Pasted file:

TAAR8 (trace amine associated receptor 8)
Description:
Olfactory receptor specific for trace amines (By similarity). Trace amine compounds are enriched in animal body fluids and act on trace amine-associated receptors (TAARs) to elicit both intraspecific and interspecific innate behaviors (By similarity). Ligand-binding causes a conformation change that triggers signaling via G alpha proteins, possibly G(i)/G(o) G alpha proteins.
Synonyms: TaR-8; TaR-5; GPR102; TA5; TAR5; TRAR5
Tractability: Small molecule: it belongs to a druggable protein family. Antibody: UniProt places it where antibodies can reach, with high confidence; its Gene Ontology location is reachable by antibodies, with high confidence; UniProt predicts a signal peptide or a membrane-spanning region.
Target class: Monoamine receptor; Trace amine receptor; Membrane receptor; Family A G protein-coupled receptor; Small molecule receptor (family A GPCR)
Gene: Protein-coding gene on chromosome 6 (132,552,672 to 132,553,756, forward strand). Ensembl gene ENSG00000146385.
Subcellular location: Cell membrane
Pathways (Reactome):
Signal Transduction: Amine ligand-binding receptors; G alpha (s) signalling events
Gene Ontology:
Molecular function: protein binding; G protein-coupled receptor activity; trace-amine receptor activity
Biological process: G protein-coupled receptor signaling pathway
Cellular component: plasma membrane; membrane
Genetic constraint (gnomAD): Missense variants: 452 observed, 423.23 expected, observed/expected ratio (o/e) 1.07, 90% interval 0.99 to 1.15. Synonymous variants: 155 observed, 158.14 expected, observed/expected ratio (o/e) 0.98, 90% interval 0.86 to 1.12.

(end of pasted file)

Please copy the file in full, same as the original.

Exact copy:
TAAR8 (trace amine associated receptor 8)
Description:
Olfactory receptor specific for trace amines (By similarity). Trace amine compounds are enriched in animal body fluids and act on trace amine-associated receptors (TAARs) to elicit both intraspecific and interspecific innate behaviors (By similarity). Ligand-binding causes a conformation change that triggers signaling via G alpha proteins, possibly G(i)/G(o) G alpha proteins.
Synonyms: TaR-8; TaR-5; GPR102; TA5; TAR5; TRAR5
Tractability: Small molecule: it belongs to a druggable protein family. Antibody: UniProt places it where antibodies can reach, with high confidence; its Gene Ontology location is reachable by antibodies, with high confidence; UniProt predicts a signal peptide or a membrane-spanning region.
Target class: Monoamine receptor; Trace amine receptor; Membrane receptor; Family A G protein-coupled receptor; Small molecule receptor (family A GPCR)
Gene: Protein-coding gene on chromosome 6 (132,552,672 to 132,553,756, forward strand). Ensembl gene ENSG00000146385.
Subcellular location: Cell membrane
Pathways (Reactome):
Signal Transduction: Amine ligand-binding receptors; G alpha (s) signalling events
Gene Ontology:
Molecular function: protein binding; G protein-coupled receptor activity; trace-amine receptor activity
Biological process: G protein-coupled receptor signaling pathway
Cellular component: plasma membrane; membrane
Genetic constraint (gnomAD): Missense variants: 452 observed, 423.23 expected, observed/expected ratio (o/e) 1.07, 90% interval 0.99 to 1.15. Synonymous variants: 155 observed, 158.14 expected, observed/expected ratio (o/e) 0.98, 90% interval 0.86 to 1.12.